Wishful Thinking – By Laura Houston

It was time to write something light and funny, so I started out last week’s blog with a story about my son Wyatt and his peculiar antics on the playground. Then I received a phone call about my father, and I did not finish my writing. It seems my Dad took a turn for the worst. He has Parkinson’s disease, and he is still living with my mother who is challenged as a caregiver. If he is sleeping, she takes it as a chance to get stuff done. Without thinking about it, she has left him in bed without food or water for more than 14 hours at a go, assuming that if all is quiet, all is well.

Times like this call for compassion and understanding. It’s an opportunity to practice patience, grace, detachment and balance, but for someone like me, that’s not easy because I have little of those four things. Fortunately, along with the pain that comes with family issues centered on the end of life, so also come a few meaningful, life-changing insights. As I watched my family dynamic unfold from 1,000 miles away, I recognized something in my sister that was disquieting for me to acknowledge. After years of pooh-poohing her outrage over what was fair and what wasn’t, I had an epiphany: Julie has been right all along.

I have not always gotten along with my younger sister Julie. We were exceptionally close in elementary school, but by the time junior high and high school rolled around, we seemed to be at odds most of the time. Julie was the “justice officer” in our family. She pointed out when my younger brother was getting away with things, and she gave my mother a tongue lashing for ignoring it. She vocalized our mother’s failures and neglect, and she protested loudly as she witnessed things that were dysfunctional, dishonest, inequitable and unjust.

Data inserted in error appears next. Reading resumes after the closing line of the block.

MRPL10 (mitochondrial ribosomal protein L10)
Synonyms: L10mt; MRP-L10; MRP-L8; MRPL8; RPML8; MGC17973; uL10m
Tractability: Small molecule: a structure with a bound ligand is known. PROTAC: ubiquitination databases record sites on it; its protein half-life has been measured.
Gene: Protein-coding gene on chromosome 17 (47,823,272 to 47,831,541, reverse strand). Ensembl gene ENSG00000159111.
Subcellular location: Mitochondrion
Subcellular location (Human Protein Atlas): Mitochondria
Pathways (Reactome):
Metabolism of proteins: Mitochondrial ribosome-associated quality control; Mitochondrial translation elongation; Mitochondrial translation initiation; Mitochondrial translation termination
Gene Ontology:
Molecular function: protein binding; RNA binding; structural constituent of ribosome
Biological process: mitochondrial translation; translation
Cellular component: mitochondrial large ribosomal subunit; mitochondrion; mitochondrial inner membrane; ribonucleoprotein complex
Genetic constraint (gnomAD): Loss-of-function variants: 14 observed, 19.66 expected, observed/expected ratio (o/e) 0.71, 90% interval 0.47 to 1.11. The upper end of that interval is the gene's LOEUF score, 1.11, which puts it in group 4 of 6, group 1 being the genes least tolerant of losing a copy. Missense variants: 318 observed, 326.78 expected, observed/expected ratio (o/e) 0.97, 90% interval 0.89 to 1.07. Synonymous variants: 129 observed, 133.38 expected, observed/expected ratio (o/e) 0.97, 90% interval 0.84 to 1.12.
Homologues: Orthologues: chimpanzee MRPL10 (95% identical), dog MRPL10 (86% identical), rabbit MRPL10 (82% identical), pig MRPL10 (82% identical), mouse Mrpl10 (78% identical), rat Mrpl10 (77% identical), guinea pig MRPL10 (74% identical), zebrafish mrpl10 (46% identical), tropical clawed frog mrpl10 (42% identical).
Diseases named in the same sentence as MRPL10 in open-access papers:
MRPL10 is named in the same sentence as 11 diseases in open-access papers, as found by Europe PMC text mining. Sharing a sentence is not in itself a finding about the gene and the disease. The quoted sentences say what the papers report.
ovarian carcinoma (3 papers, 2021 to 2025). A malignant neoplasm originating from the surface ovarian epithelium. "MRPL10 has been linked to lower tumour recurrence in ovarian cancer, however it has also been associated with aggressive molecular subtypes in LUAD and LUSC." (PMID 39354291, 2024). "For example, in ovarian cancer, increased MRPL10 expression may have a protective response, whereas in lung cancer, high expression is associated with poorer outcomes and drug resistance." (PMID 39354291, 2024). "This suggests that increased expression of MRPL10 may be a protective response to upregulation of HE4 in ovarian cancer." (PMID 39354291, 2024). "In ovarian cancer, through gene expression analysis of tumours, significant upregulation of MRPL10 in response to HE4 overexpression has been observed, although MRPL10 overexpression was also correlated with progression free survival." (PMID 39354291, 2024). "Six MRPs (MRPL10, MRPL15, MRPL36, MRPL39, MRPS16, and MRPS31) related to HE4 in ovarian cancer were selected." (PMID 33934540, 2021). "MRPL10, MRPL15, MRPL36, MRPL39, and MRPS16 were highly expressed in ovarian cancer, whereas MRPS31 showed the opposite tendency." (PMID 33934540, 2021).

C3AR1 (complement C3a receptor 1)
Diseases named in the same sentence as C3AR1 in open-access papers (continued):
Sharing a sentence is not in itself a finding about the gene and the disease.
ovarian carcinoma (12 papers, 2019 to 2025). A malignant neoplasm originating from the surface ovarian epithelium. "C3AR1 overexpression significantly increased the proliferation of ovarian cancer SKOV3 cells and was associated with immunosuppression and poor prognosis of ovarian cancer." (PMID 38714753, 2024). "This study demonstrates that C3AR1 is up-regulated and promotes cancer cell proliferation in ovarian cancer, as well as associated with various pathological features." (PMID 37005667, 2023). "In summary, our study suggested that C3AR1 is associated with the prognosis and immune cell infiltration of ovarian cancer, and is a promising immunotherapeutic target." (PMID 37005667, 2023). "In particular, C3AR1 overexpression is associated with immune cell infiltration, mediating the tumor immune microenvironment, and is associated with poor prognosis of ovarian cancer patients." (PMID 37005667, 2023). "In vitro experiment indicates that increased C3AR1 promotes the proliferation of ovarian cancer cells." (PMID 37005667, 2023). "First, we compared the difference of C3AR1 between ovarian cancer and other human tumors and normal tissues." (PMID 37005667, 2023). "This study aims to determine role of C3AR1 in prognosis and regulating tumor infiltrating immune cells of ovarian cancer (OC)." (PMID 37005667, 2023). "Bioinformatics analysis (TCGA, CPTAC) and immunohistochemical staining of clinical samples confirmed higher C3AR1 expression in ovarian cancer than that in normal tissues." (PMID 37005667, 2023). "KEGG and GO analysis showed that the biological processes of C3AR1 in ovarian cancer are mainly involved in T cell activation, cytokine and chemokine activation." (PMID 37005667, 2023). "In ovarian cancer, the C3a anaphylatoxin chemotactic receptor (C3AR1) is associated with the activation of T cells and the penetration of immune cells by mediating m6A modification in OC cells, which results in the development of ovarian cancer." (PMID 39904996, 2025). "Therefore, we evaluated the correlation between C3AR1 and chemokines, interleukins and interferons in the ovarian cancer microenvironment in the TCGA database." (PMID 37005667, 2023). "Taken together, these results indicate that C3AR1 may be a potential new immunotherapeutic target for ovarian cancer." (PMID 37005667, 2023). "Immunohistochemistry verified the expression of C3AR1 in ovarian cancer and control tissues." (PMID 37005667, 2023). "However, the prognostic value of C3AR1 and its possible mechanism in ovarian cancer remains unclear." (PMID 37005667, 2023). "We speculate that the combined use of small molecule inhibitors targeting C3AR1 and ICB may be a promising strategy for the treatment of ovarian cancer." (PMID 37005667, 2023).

As a teenager, I thought she was a goody-goody. A nark. A nag. A plague upon my devious endeavors. Julie thwarted my efforts to have fun, called out my lies to my mother, and wouldn’t allow me access to her closet full of cool clothes without first asking. My brothers and I had a free pass from my mother to go through our teens without any accountability, and we tried to make the most of it. I would have taken full advantage of it, too, if it weren’t for that pesky sister of mine.

But now here we are trying to get my Dad help, and I find myself extremely appreciative of my sister and her ability to exercise control over an unjust situation. Julie goes to my dad’s doctor appointments so she can take notes and gain understanding of what needs to happen for my father in order for him to feel comfortable in the state he is in. She writes up action item lists for family members so that we can all participate in getting him and my mother help. She’s bossy. She’s vocal. She carps. She does what she did in high school only now she does it with greater effect. And to my father’s benefit.